Get InspiRED by this Paperbridge

Image from Mashable

Innovation comes in all shapes and sizes. Since it’s National Inventors Month, which is a month-long celebration of invention and creativity, we wanted to celebrate by finding some out-of-the-box innovation- and that’s exactly what we did!

What do you get when you mix 20,000 sheets of bright red paper with innovation? The answer, you might ask, is a weight-bearing bridge.

Sure, paper has been and is still used to hold inventors’ ideas, from random thoughts to sketches of their dream inventions. But, a British artist by the name of Steve Messam took this idea to a whole new level when he used 20,000 bright red sheets of paper to invent a bridge across a stream in the United Kingdom’s Lake District.

The Paperbridge project was commissioned by the Lakes Culture tourism organization and is a weight-bearing arch that’s weighted on either side with steel gabions that are filled with local stone.

The eye-catching red bridge was made from a series of “blocks.” These “blocks” were made of two reams of paper, which translates to 1,000 sheets.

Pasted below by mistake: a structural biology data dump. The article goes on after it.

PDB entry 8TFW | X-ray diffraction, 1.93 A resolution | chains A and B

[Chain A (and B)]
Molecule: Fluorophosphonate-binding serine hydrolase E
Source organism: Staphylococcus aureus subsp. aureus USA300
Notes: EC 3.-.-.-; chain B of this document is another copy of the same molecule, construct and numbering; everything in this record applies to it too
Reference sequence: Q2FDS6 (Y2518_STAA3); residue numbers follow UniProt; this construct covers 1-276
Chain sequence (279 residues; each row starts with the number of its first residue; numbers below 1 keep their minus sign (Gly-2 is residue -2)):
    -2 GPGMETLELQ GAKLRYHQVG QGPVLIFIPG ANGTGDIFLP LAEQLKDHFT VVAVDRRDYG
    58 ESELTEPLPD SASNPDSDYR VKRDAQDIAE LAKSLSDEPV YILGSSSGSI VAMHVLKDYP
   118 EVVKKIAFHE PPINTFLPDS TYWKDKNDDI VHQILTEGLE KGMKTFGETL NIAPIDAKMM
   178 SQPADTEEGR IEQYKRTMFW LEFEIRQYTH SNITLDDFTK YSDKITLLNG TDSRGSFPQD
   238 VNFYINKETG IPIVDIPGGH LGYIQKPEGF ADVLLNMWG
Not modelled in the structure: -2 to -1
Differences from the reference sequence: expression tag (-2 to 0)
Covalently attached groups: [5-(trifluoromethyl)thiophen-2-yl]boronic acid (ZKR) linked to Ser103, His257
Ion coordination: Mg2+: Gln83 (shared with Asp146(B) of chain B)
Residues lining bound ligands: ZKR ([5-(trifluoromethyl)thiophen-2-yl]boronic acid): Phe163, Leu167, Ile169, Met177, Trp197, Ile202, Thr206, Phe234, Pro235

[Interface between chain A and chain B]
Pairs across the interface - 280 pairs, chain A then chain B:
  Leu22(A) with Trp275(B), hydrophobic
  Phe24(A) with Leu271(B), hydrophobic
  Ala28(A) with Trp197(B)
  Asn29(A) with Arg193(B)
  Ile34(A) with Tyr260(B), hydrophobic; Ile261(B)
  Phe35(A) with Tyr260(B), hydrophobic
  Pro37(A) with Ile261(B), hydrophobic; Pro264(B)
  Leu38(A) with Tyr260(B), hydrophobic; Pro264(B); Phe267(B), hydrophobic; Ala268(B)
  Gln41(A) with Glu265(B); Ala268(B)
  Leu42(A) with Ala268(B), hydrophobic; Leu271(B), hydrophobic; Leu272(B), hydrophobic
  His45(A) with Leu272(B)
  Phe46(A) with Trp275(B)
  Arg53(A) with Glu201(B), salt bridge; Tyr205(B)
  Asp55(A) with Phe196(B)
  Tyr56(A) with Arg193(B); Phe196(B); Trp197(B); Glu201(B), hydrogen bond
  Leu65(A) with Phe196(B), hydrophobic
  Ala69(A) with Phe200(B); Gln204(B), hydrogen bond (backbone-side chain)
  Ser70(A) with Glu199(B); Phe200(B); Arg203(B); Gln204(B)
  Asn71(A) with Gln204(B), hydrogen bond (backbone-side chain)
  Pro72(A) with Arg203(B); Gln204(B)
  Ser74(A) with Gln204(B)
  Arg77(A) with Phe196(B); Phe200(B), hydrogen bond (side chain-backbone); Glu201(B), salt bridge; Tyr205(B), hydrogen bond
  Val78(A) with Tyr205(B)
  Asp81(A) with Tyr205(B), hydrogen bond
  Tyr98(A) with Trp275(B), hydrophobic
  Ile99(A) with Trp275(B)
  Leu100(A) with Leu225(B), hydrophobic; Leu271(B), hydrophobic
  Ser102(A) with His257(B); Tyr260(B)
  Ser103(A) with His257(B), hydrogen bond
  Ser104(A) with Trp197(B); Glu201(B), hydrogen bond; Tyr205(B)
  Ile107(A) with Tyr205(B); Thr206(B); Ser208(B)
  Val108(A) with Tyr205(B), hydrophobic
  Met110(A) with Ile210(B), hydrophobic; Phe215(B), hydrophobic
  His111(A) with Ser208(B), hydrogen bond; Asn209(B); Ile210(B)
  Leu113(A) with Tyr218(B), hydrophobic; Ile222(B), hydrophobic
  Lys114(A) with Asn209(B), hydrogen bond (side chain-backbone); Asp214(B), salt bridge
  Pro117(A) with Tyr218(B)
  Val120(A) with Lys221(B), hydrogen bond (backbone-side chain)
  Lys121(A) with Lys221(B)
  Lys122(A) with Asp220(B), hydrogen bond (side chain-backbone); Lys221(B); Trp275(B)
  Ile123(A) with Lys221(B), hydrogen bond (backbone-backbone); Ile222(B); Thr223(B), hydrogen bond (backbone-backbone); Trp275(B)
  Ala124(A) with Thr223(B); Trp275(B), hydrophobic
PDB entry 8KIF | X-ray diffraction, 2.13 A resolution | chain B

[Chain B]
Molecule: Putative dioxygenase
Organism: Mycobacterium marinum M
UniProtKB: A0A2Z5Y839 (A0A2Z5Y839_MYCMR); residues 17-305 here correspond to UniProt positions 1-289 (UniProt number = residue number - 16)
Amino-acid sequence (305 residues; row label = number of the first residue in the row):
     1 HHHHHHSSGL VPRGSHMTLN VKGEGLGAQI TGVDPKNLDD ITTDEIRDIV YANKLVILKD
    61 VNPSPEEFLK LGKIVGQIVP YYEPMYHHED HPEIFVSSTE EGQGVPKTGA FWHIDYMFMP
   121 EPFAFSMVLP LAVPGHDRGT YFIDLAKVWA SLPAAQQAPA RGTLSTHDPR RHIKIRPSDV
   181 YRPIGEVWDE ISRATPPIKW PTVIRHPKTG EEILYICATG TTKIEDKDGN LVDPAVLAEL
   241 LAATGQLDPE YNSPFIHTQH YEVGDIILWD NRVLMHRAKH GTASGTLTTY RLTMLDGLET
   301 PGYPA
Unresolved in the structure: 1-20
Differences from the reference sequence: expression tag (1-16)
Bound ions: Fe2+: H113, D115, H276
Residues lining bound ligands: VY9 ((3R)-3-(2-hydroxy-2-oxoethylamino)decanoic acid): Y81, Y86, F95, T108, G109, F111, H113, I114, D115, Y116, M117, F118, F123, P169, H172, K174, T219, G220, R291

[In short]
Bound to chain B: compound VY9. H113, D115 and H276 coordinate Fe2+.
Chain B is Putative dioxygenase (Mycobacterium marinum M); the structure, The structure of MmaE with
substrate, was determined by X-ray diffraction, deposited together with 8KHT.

In order to get the arch look, arched plywood form was used and placed between the two supports. By doing so, this allowed the blocks to be stacked in position over the water. Between each block were 1.5 degree wedges and the final wedge was hammered into the apex to create the right compression before the wood frame was removed.

You might be shocked to know that the Paperbridge was held together only by compression – not glue!

Just like any invention, there are some roadblocks and for the Paperbridge, this was ensuring that it could withstand weather, curious people and wandering animals.

In fact, the Paperbridge could withstand its own weight- or the equivalent of 60 sheep.

Why the peculiar color? Messam chose the intense red color to highlight and bring out the green of the surrounding hills to make them look even greener.

So how do these 20,000 papers stack up environmentally? Messam was careful to ensure that the total footprint was close to zero. Once the project’s 10-day lifespan ended on May 18, the paper was then taken to a recycling facility.

Are you inspiRED by the Paperbridge?

Copyright Davison, 2015